Digital Vs Analogue
The older CRT based technology was mostly analogue, the tubes were either cathode or control grid modulated to get the relevant intensity of colour which was set up by grey-scale, convergence and purity. Purity rings around the neck of the tube could be turned to compensate for magnetic influences, especially earth’s magnetism after degauss. CRTs are heavy, could radiate X-Rays, are energy hogs and suffered from flashover which of course would damage circuitry if the energy was not properly contained. CRTs, which follow vacuum tube technology was also ‘old’ tech – LCDs were becoming popular in the 90s and although manufacturing costs for the first commercial panels and prescaler chips were exorbitantly expensive, LCDs paved the road to digital signal processing and our now lower energy usage footprint.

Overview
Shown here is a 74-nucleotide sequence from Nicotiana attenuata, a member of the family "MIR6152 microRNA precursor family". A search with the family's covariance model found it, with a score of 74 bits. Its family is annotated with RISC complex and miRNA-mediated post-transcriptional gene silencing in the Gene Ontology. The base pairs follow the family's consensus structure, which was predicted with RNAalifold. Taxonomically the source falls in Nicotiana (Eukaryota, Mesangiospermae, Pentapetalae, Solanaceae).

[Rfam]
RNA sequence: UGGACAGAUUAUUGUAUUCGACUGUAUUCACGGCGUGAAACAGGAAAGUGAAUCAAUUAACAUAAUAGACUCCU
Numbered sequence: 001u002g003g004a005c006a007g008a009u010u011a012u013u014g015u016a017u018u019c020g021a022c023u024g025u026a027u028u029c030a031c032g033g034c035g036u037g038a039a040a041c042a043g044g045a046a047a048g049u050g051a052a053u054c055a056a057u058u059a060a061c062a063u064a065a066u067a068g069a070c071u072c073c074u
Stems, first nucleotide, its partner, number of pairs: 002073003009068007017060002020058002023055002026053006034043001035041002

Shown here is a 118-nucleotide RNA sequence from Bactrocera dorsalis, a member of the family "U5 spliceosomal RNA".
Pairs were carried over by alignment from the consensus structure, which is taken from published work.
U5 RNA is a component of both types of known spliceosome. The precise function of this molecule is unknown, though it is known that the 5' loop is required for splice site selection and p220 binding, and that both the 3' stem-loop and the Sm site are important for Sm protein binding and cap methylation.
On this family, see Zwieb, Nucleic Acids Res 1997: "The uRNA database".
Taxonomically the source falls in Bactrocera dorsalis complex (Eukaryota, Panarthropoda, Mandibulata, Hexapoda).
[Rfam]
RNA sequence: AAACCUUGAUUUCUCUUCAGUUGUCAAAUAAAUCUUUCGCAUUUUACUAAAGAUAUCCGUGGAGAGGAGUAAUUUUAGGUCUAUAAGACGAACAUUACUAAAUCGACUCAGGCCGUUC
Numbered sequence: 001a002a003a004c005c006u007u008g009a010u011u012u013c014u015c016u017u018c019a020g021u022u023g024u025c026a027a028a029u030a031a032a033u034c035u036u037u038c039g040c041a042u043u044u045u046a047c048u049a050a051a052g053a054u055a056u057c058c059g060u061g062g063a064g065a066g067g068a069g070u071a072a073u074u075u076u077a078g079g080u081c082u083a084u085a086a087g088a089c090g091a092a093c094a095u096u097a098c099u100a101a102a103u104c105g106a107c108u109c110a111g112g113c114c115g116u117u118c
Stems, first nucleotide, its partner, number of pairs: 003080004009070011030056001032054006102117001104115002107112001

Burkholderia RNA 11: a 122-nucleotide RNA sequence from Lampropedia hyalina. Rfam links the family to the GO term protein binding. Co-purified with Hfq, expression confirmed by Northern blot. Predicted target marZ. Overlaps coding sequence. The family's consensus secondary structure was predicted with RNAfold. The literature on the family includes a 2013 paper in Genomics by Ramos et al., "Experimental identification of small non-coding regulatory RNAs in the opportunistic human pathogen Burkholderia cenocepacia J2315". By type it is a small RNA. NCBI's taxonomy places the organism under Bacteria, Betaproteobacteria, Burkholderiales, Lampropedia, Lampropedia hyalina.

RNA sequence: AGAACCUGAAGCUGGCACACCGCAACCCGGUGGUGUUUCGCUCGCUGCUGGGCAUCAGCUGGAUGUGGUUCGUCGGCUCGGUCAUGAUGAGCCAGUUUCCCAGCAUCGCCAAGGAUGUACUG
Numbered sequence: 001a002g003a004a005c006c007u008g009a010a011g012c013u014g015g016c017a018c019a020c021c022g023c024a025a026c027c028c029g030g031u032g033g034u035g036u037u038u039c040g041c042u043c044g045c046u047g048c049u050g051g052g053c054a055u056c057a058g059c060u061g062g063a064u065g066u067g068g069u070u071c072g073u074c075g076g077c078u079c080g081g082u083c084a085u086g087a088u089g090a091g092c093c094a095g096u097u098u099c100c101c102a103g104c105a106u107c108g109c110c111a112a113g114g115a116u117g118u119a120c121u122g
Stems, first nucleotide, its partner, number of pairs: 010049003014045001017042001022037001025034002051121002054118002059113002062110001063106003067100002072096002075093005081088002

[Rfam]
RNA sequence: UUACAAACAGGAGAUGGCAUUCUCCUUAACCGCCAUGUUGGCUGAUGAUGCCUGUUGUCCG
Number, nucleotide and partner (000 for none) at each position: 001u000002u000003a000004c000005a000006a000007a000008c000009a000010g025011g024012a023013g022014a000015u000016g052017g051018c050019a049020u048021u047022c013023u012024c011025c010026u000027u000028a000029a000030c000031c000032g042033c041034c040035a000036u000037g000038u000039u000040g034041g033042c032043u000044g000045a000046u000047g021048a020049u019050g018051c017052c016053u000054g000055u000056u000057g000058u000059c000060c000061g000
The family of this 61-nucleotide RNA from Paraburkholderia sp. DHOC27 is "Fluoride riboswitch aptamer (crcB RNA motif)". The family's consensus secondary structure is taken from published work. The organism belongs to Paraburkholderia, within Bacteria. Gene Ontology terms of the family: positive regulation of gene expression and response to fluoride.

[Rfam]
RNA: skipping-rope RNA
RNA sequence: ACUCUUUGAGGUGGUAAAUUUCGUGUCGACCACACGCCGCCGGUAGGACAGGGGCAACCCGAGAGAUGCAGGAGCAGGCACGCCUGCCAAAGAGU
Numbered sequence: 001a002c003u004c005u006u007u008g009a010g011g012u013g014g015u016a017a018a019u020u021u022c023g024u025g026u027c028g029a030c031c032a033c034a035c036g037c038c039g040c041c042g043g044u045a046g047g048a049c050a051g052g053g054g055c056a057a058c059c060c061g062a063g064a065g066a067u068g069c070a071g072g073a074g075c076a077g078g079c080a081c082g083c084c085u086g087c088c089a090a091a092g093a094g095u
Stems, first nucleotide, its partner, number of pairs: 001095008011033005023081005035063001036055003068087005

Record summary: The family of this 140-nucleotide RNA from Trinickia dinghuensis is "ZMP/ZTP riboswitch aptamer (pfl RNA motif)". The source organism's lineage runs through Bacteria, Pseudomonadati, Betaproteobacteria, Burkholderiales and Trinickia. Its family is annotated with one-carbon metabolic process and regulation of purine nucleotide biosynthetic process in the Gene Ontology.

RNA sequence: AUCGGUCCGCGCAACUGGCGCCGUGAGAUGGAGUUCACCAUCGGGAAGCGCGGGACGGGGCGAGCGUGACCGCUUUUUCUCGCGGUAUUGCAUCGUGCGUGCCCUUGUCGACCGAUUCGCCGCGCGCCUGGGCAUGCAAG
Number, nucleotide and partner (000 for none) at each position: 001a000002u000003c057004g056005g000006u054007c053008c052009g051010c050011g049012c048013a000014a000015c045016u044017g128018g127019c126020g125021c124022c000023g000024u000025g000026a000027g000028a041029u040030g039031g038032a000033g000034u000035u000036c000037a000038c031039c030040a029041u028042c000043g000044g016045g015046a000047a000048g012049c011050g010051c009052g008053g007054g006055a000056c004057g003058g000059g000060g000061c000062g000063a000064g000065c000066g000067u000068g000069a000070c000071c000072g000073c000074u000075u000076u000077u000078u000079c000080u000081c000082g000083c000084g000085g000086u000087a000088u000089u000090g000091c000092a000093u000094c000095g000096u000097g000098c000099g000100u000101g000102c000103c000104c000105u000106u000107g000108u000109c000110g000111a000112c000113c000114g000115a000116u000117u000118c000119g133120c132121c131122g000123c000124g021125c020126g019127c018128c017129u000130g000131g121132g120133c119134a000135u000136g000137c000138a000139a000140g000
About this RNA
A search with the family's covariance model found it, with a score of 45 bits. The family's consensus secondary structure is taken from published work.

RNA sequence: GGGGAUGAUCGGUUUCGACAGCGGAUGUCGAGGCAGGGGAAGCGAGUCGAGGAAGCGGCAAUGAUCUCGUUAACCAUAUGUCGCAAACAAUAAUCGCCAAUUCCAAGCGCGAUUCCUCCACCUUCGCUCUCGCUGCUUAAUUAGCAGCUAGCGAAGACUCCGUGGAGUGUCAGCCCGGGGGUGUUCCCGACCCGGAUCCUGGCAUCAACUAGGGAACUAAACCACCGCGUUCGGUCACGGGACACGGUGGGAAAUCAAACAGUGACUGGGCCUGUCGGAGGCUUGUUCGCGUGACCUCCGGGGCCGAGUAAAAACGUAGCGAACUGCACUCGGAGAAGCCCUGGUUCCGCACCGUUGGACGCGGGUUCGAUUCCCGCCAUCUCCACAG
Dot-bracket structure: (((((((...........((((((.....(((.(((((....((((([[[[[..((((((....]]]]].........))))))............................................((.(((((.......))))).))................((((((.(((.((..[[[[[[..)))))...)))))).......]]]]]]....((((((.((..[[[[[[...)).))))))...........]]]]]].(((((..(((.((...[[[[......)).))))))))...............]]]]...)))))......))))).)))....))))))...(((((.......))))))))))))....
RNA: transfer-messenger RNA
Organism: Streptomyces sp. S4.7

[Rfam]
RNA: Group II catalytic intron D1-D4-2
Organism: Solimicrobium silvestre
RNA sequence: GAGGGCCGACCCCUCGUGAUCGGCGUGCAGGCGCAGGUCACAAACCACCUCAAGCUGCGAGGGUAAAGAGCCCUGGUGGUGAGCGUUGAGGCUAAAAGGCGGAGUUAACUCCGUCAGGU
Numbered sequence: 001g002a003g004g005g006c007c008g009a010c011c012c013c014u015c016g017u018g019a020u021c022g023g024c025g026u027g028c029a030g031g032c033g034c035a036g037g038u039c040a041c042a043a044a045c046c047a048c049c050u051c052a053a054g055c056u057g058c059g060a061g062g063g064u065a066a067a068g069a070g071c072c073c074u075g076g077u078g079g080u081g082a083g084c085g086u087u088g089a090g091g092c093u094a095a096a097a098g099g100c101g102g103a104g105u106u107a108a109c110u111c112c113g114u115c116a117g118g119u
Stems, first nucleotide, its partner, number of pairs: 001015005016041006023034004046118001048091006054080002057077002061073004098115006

With all the fanfare though, for those of you whom can remember, this technology was full of surprises. Using a fixed frequency but via means of prescaling the LCD display could be run at different resolutions which for those using their computer as a text editor were mostly unenthusiastic about the image quality if not run at the native frequency. In fact early passive matrix LCD picture quality was pathetic, compounded by smear when using detailed and fast graphics which left gamers and programmers still sticking to CRT technology or buying really high end active matrix screens which still exhibited fairly slow response times, sometimes as low as 20ms.